Josh Nicholson was researching cancer at one of the more notable labs in Virginia and he was frustrated. Not at the difficulty with cancer, he knew that would be hard, but the difficulties with publishing. Difficulties that he thought just didnt make sense. Why should it take months to publish in a digital era and costs thousands of dollars and be done all in a completely closed way. Science publishing was broken in his view. Josh decided to do something about it.

In order to cure cancer, we first need to cure cancer research.
- Joshua Nicholson, Founder

He raised some money and found a few developers to start building him The Winnower, a place for open scholarly publishing. He combines the resources of a traditional journal with a the openness that has allowed the modern tech industry to boom. After a few months they had built a prototype and proved his concept, but found it hard to progress. The Winnower was gaining popularity but technical errors kept getting in the way of publishing. Straightforward changes to the site would take a long time and break other features.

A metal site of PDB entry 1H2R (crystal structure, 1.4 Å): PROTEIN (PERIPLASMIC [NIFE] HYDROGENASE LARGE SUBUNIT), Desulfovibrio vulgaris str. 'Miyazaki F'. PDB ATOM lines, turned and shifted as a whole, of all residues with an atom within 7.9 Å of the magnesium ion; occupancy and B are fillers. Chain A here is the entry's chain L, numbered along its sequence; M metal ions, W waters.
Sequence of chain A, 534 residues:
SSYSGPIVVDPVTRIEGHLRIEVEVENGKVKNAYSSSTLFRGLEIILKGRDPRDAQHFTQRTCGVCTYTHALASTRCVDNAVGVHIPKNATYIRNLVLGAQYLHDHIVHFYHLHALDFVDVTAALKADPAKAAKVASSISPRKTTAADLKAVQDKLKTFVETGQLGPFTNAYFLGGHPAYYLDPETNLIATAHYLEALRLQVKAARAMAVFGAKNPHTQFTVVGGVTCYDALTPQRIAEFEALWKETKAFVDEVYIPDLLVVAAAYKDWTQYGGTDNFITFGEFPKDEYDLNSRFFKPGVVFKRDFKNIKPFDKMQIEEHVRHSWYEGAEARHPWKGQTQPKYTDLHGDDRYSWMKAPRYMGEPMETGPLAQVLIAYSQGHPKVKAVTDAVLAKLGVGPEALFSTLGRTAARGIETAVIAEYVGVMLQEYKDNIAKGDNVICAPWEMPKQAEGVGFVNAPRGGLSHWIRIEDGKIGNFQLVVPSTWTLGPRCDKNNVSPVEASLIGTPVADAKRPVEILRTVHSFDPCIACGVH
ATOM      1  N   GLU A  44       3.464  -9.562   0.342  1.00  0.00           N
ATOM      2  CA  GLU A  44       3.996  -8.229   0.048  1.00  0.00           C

Josh was refereed to Wizard Development because in order for his prototype to prosper he needed to work with a team experienced with transitioning his company from prototype to production. He needed the ability grow and easily make changes because while his idea has merit, finding a product fit takes experimentation. Wizard Development helped make that happen.

Our tactics were two fold

Over the first few weeks we refactored, restructured, or rewrote problem areas of the site. We implemented a change in the underlying data model to better fit how the site was used, as it hadn't been modified since the initial inception. Eventually we moved the web hosting to a monitored and managed platform that takes care of the lower levels of web hosting so we could concentrate on the product without spending time or money on dev-ops. We also wrote automated tests to ensure The Winnower's features stayed functional as we made changes throughout.

Once operations was in good shape we started concentrating on features. Uploading papers was a core feature and the bedrock of the site, however it required that people write their papers in a word or LaTeX document. This was fine for conventional publishing but we identified that scientists were blogging content they couldn't get published. We built an API and a Wordpress plugin to allow existing science blogs to cross post their content. Using the improvements we made for the API, we were able to integrate with Embedly allowing anyone to publish by simply pasting their url. Lastly we improved the foreign language support so Latin and Asian languages would be displayed properly allowing scientists all over the world to use The Winnower in their community.

Do science with Josh at The Winnower